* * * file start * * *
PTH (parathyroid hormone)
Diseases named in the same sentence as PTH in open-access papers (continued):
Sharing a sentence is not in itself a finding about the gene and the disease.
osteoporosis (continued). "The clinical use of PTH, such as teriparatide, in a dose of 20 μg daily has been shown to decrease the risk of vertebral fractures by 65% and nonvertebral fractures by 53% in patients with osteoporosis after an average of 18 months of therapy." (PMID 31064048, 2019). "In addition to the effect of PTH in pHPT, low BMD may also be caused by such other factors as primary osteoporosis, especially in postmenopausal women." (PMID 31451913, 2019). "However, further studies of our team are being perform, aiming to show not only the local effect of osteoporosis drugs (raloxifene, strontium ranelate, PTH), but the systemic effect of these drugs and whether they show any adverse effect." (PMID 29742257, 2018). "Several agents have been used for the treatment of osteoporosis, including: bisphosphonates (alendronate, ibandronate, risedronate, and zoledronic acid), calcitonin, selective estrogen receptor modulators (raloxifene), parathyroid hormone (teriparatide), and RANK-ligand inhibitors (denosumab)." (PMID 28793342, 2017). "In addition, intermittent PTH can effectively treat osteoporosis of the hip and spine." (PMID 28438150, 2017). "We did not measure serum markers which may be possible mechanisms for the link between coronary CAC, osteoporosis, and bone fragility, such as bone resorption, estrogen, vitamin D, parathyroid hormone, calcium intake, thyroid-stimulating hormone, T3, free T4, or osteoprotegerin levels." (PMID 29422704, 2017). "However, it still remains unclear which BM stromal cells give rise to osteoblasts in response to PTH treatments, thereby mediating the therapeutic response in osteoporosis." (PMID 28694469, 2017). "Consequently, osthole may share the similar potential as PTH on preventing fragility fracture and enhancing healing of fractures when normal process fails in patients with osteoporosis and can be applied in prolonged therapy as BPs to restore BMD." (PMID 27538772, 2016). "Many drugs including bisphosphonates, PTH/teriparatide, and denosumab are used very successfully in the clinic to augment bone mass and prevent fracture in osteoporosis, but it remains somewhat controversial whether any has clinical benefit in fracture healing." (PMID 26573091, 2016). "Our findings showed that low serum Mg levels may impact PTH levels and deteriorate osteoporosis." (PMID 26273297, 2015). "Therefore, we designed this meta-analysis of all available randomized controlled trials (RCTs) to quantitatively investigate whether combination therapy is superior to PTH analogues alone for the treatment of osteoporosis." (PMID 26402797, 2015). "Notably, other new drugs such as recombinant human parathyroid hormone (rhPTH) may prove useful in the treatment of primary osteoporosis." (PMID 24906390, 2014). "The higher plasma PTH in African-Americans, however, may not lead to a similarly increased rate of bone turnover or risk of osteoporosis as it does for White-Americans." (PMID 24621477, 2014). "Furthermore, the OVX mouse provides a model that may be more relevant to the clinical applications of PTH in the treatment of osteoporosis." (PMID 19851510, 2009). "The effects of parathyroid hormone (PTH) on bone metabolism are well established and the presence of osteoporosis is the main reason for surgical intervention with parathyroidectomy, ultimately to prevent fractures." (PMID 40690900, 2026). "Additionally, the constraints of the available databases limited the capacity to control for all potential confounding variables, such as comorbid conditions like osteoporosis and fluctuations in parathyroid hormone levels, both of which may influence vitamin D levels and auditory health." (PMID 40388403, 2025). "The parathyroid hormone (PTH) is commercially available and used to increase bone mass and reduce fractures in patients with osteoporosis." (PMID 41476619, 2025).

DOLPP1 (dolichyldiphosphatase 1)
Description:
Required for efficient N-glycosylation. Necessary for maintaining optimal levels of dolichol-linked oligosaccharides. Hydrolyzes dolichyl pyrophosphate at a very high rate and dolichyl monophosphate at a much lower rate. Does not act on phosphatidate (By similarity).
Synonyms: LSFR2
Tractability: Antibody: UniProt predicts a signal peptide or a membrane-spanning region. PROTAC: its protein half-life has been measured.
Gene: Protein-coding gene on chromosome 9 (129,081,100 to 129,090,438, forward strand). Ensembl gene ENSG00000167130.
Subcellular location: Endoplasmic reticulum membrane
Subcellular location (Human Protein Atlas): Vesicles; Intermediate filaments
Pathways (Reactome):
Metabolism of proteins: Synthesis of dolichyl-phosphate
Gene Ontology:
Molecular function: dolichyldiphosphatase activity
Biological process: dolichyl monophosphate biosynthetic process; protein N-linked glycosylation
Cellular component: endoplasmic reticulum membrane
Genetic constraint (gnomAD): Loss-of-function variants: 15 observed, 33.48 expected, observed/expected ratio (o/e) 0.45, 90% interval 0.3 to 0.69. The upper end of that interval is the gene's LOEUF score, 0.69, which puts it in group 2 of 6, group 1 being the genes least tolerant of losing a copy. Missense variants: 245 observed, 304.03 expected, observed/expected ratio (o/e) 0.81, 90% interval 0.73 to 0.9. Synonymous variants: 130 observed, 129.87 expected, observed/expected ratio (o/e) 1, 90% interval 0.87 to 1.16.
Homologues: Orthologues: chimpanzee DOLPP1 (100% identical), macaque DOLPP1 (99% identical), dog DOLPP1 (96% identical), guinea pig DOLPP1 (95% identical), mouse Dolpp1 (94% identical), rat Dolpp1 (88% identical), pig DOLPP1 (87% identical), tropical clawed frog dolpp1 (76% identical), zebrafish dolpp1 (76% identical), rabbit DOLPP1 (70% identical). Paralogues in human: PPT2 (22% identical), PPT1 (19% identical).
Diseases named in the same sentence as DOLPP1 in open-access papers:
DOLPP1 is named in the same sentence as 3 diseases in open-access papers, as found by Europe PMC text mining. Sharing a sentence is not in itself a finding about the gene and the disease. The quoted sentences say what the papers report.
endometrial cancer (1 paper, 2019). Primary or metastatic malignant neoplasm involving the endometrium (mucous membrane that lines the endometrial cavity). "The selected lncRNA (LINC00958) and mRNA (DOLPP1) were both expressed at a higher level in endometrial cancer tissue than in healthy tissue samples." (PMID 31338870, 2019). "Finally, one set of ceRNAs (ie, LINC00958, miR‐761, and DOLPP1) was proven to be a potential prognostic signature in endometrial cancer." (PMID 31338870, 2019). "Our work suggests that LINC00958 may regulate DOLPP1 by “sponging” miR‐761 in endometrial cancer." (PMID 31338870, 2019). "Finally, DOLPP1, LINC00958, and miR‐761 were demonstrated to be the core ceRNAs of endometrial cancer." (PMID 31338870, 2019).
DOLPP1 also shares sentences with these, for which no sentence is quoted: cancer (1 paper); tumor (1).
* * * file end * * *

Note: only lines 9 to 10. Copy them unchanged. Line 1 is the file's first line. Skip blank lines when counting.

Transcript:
Tractability: Antibody: UniProt predicts a signal peptide or a membrane-spanning region. PROTAC: its protein half-life has been measured.
Gene: Protein-coding gene on chromosome 9 (129,081,100 to 129,090,438, forward strand). Ensembl gene ENSG00000167130.